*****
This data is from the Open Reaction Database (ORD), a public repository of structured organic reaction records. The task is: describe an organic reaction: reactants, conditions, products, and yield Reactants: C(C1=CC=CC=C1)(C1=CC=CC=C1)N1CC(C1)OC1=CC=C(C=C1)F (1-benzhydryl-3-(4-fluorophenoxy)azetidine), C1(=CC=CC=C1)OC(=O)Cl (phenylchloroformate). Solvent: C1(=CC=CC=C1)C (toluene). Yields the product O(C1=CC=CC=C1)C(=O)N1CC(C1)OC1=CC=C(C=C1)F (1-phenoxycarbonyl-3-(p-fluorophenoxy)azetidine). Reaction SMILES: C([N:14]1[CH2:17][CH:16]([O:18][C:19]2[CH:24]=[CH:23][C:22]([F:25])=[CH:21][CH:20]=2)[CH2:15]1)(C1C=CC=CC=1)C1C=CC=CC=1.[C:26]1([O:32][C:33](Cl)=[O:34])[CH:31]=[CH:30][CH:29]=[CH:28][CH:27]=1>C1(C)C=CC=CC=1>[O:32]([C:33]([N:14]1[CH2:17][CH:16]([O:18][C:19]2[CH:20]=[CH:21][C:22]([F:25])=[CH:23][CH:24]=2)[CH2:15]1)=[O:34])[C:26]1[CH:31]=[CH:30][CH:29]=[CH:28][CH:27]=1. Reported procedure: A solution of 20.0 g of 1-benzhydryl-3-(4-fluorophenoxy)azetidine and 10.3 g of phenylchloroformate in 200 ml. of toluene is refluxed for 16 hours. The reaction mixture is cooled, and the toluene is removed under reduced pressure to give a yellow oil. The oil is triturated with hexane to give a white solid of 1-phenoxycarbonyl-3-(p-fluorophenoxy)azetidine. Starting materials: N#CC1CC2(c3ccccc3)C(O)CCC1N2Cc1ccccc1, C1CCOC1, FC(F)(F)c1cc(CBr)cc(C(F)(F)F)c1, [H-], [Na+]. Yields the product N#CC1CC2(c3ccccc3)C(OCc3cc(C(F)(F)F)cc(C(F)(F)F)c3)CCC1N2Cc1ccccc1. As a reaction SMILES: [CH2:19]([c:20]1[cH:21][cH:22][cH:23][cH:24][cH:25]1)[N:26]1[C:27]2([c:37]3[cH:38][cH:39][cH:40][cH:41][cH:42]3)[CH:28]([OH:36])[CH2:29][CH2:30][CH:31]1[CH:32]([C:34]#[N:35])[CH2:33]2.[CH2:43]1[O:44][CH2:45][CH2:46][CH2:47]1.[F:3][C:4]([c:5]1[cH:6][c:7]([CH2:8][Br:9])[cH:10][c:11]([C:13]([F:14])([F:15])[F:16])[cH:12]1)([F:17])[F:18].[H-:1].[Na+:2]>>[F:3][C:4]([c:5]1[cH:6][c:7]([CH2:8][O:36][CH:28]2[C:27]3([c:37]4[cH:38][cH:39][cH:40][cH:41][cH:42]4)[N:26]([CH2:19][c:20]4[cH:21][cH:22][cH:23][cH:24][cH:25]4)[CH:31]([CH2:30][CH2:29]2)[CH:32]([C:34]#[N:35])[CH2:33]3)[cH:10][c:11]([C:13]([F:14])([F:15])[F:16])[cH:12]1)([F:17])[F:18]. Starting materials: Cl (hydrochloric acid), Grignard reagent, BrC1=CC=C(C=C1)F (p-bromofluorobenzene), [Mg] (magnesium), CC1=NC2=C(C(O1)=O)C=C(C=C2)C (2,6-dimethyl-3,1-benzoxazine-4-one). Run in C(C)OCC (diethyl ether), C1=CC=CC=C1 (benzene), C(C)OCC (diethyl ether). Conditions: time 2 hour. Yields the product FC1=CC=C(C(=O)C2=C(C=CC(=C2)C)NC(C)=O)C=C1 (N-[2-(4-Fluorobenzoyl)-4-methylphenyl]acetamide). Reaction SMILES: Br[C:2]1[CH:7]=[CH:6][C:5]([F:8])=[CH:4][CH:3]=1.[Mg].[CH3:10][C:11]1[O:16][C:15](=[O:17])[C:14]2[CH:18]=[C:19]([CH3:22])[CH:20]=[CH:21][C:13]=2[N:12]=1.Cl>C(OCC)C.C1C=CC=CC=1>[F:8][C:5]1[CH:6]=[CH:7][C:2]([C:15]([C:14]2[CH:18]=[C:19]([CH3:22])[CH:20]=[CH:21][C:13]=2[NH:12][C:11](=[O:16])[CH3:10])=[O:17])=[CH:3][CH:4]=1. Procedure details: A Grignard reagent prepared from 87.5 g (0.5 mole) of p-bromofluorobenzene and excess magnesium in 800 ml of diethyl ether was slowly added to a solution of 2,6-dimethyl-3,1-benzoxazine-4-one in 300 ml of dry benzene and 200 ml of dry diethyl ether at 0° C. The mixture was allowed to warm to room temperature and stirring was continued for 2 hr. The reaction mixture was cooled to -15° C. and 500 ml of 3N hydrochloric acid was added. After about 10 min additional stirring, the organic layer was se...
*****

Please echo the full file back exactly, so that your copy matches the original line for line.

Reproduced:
This data is from the Open Reaction Database (ORD), a public repository of structured organic reaction records. The task is: describe an organic reaction: reactants, conditions, products, and yield Reactants: C(C1=CC=CC=C1)(C1=CC=CC=C1)N1CC(C1)OC1=CC=C(C=C1)F (1-benzhydryl-3-(4-fluorophenoxy)azetidine), C1(=CC=CC=C1)OC(=O)Cl (phenylchloroformate). Solvent: C1(=CC=CC=C1)C (toluene). Yields the product O(C1=CC=CC=C1)C(=O)N1CC(C1)OC1=CC=C(C=C1)F (1-phenoxycarbonyl-3-(p-fluorophenoxy)azetidine). Reaction SMILES: C([N:14]1[CH2:17][CH:16]([O:18][C:19]2[CH:24]=[CH:23][C:22]([F:25])=[CH:21][CH:20]=2)[CH2:15]1)(C1C=CC=CC=1)C1C=CC=CC=1.[C:26]1([O:32][C:33](Cl)=[O:34])[CH:31]=[CH:30][CH:29]=[CH:28][CH:27]=1>C1(C)C=CC=CC=1>[O:32]([C:33]([N:14]1[CH2:17][CH:16]([O:18][C:19]2[CH:20]=[CH:21][C:22]([F:25])=[CH:23][CH:24]=2)[CH2:15]1)=[O:34])[C:26]1[CH:31]=[CH:30][CH:29]=[CH:28][CH:27]=1. Reported procedure: A solution of 20.0 g of 1-benzhydryl-3-(4-fluorophenoxy)azetidine and 10.3 g of phenylchloroformate in 200 ml. of toluene is refluxed for 16 hours. The reaction mixture is cooled, and the toluene is removed under reduced pressure to give a yellow oil. The oil is triturated with hexane to give a white solid of 1-phenoxycarbonyl-3-(p-fluorophenoxy)azetidine. Starting materials: N#CC1CC2(c3ccccc3)C(O)CCC1N2Cc1ccccc1, C1CCOC1, FC(F)(F)c1cc(CBr)cc(C(F)(F)F)c1, [H-], [Na+]. Yields the product N#CC1CC2(c3ccccc3)C(OCc3cc(C(F)(F)F)cc(C(F)(F)F)c3)CCC1N2Cc1ccccc1. As a reaction SMILES: [CH2:19]([c:20]1[cH:21][cH:22][cH:23][cH:24][cH:25]1)[N:26]1[C:27]2([c:37]3[cH:38][cH:39][cH:40][cH:41][cH:42]3)[CH:28]([OH:36])[CH2:29][CH2:30][CH:31]1[CH:32]([C:34]#[N:35])[CH2:33]2.[CH2:43]1[O:44][CH2:45][CH2:46][CH2:47]1.[F:3][C:4]([c:5]1[cH:6][c:7]([CH2:8][Br:9])[cH:10][c:11]([C:13]([F:14])([F:15])[F:16])[cH:12]1)([F:17])[F:18].[H-:1].[Na+:2]>>[F:3][C:4]([c:5]1[cH:6][c:7]([CH2:8][O:36][CH:28]2[C:27]3([c:37]4[cH:38][cH:39][cH:40][cH:41][cH:42]4)[N:26]([CH2:19][c:20]4[cH:21][cH:22][cH:23][cH:24][cH:25]4)[CH:31]([CH2:30][CH2:29]2)[CH:32]([C:34]#[N:35])[CH2:33]3)[cH:10][c:11]([C:13]([F:14])([F:15])[F:16])[cH:12]1)([F:17])[F:18]. Starting materials: Cl (hydrochloric acid), Grignard reagent, BrC1=CC=C(C=C1)F (p-bromofluorobenzene), [Mg] (magnesium), CC1=NC2=C(C(O1)=O)C=C(C=C2)C (2,6-dimethyl-3,1-benzoxazine-4-one). Run in C(C)OCC (diethyl ether), C1=CC=CC=C1 (benzene), C(C)OCC (diethyl ether). Conditions: time 2 hour. Yields the product FC1=CC=C(C(=O)C2=C(C=CC(=C2)C)NC(C)=O)C=C1 (N-[2-(4-Fluorobenzoyl)-4-methylphenyl]acetamide). Reaction SMILES: Br[C:2]1[CH:7]=[CH:6][C:5]([F:8])=[CH:4][CH:3]=1.[Mg].[CH3:10][C:11]1[O:16][C:15](=[O:17])[C:14]2[CH:18]=[C:19]([CH3:22])[CH:20]=[CH:21][C:13]=2[N:12]=1.Cl>C(OCC)C.C1C=CC=CC=1>[F:8][C:5]1[CH:6]=[CH:7][C:2]([C:15]([C:14]2[CH:18]=[C:19]([CH3:22])[CH:20]=[CH:21][C:13]=2[NH:12][C:11](=[O:16])[CH3:10])=[O:17])=[CH:3][CH:4]=1. Procedure details: A Grignard reagent prepared from 87.5 g (0.5 mole) of p-bromofluorobenzene and excess magnesium in 800 ml of diethyl ether was slowly added to a solution of 2,6-dimethyl-3,1-benzoxazine-4-one in 300 ml of dry benzene and 200 ml of dry diethyl ether at 0° C. The mixture was allowed to warm to room temperature and stirring was continued for 2 hr. The reaction mixture was cooled to -15° C. and 500 ml of 3N hydrochloric acid was added. After about 10 min additional stirring, the organic layer was se...